I am quite familar with Conservative teachers from DODs schools who have taught both in DODs and the public sector. They are a cut above and I would have given anything to have been able to send my kid to their classrooms. Their experiences are no differnt than what I’m sure you would consider Conservative meme. They are not allowed to even express their politcs to their liberal peers for fear of censure. And you certainly don’t have to look any farther than your local headlines to see teachers injecting politcs. In Fayetteville NC, it was a teacher telling a military dependent child that her deployed father should only want to support Obama because it was Republicans who started the war; while her father was deployed!

Now, you called me a blowhard. I think I’m just direct and pretty accurate in what I assert. If you think you can make a comment, an intelligent comment without insult and innuendo about what you think I think, based on what I didn’t say, I’d consider continuing the exchange.

hawkdriver on June 15, 2011 at 2:55 PM

K-Kill. Bravo Zulu.

J.E. Dyer on June 15, 2011 at 2:34 PM

:-)

hawkdriver on June 15, 2011 at 2:57 PM

Studies have shown that the “learning gap” for poor students, including minorities, is actually a “retention gap”.

Wealthier families are more likely to encourage summer reading, take them to museums and parks, and otherwise push their development. Poorer kids forget much of what they learned at school, thus starting the following year behind.

Of course, part of the problem with HISTORY scores is that many colleges teach the teachers a very twisted version of history.

hawksruleva on June 15, 2011 at 3:10 PM

Friends, these are the same yoof who had to Google who Osama Bin Laden was – we are shocked?

PJ Emeritus on June 15, 2011 at 3:26 PM

Off to work JimP. Sorry the exchange took such an ugly turn.

Just so you know, I’m not a public school teacher, but I am an instructor. An Instructor Pilot and Platform Instructor. It’s what I did for the Army for as long as I can remember and it’s what I do for the civilian firm that I work with now. So, I do know about teaching. Those who I work with and I pride ourselves on trying to be the experts in our subject area. It’s a failure to not turn out a product that meets or exceeds the standards set for us. It’s a failure to not have an intelligent answer to a student’s question. We are continuously tested and evaluated ourselves to ensure we are proficient in what we teach. We continuously test and improve each other. There are no distractions to what we do; no politics and no agendas other than teaching the students. This concept is just so alien to liberals, they can’t even begin to comprehend it.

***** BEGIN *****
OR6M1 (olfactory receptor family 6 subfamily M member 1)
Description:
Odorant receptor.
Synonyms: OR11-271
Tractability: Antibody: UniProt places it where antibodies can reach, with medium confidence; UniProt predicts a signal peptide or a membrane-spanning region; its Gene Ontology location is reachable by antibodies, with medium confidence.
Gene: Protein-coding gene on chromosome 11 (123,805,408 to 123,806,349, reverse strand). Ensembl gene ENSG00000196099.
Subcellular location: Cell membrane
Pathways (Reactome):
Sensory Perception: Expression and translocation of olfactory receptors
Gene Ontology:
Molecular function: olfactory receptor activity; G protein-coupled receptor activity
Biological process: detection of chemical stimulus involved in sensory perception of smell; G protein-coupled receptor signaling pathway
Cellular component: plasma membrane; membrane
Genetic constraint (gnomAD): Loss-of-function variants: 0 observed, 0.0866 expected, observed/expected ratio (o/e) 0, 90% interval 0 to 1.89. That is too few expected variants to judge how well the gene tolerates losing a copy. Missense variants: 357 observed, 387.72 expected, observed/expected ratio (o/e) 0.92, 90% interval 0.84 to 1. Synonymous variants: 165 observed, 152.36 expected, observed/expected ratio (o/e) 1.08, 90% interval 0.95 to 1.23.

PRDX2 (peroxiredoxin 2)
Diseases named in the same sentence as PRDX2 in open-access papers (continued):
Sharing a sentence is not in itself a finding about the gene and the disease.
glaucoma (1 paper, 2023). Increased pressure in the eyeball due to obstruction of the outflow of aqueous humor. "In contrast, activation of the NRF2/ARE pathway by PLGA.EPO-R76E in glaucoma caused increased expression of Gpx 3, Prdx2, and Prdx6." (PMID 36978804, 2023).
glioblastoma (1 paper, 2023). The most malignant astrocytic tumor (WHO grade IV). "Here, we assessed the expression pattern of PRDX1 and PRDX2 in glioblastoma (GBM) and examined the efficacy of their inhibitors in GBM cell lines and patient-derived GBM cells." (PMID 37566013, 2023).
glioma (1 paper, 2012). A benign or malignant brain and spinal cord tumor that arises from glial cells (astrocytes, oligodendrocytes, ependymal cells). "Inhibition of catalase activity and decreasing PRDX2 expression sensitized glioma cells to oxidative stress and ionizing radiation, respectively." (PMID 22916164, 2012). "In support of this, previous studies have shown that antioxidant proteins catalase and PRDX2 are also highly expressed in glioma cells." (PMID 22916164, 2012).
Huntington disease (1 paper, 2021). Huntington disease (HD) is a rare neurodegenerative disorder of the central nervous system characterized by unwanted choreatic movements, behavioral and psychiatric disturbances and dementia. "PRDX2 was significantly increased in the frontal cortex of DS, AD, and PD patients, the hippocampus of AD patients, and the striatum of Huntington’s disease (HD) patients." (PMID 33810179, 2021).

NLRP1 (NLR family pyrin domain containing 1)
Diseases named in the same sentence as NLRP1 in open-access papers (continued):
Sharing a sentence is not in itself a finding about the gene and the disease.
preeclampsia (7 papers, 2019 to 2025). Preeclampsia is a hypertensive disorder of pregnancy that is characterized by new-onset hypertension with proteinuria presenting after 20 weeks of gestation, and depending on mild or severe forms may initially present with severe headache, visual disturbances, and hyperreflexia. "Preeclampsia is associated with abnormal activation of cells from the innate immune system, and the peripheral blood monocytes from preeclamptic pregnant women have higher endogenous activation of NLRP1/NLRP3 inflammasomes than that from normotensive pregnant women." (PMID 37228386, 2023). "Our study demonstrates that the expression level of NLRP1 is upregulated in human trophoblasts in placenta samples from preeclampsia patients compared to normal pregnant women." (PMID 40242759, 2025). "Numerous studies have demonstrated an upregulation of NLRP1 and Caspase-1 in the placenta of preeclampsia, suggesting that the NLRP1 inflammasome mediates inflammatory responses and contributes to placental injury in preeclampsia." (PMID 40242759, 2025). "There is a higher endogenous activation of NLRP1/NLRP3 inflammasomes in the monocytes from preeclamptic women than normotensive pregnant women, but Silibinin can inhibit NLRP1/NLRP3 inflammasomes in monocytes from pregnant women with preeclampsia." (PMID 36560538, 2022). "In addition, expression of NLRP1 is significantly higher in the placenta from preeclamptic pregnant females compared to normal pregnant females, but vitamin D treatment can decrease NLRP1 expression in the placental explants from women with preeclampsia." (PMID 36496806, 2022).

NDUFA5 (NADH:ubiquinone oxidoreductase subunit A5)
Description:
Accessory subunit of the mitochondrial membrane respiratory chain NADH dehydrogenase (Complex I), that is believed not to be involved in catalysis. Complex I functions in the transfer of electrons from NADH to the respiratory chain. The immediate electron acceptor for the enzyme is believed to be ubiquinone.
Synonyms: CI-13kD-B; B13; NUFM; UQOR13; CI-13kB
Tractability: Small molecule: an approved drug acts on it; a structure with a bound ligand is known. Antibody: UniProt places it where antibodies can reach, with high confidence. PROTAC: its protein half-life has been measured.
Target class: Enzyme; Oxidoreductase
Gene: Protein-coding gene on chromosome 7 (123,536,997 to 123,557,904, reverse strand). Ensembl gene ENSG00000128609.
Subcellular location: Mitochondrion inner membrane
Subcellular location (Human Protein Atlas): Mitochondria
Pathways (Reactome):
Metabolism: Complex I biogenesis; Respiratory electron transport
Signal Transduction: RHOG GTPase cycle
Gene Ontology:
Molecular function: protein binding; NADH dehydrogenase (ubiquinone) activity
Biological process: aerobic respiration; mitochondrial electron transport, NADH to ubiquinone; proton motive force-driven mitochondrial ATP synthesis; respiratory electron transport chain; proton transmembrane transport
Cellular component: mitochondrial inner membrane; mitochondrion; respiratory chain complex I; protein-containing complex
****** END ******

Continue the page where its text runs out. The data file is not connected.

hawkdriver on June 15, 2011 at 3:39 PM

Why are you people talking to wallboard? You’ll seem really unstable attempting to have a conversation with an inanimate, flat-surfaced object designed to divide.

Even if you painted it bright colors, or even papered it over, it is still only fit for hanging pictures and separating spaces. It isn’t a wise choice for communication.

hawkdriver,

I too spent many years of my active duty career as an instructor, including being a senior instructor evaluator, and parts of my post-retirement life as an technical trainer for a laser manufacturer. Students who fail to achieve minimum standards were always MY responsibility. It is extremely rare that an utter inability to comprehend the material is the cause of attrition. Usually the causes were attitudinal, or other personal factors interfered with valid learning. But always, ALWAYS, the first review of a failing student would be aimed at the instructor’s techniques/methodologies and capacity to effectively present the material to a diverse audience. That’s usually a formality, since instructors/trainers in such capacities are regularly evaluated.

I dare the public teacher’s unions to institute a similar evaluation system and structure of accountability, because no such thing exists.

On the other hand, none of that makes teachers ultimately responsible for the education of an individual child. The parents MUST be engaged, involved, and aware. Instead, the socialist patterns and policies of the last 60 years have led the parents to assume that their only responsibility is to get the warm body into the schoolhouse seat. And too many parents today were treated so by their parents, who were treated so by their parents, that today there’s not even a source of questioning this behavior. That still doesn’t allow the parents to abdicate the basic requirement that they see to the best upbringing for their children which they can provide.

The least fault lies with the child, because even bad behaviors/habits referred to here in other comments should be laid at the feet of the parents/teachers.

Freelancer on June 15, 2011 at 4:36 PM

On the plus side, future generations of public school kids will not know anything about the Obama Presidency.

ChrisB on June 15, 2011 at 12:13 PM

On the minus side, much of the current generation of the public doesn’t know anything about the Obama Presidency.

How many states are there in the USA?

slickwillie2001 on June 15, 2011 at 12:57 PM

Four. From left to right:
1. Denial
2. Apathy
3. Complacency
4. Outrage

malclave on June 15, 2011 at 4:38 PM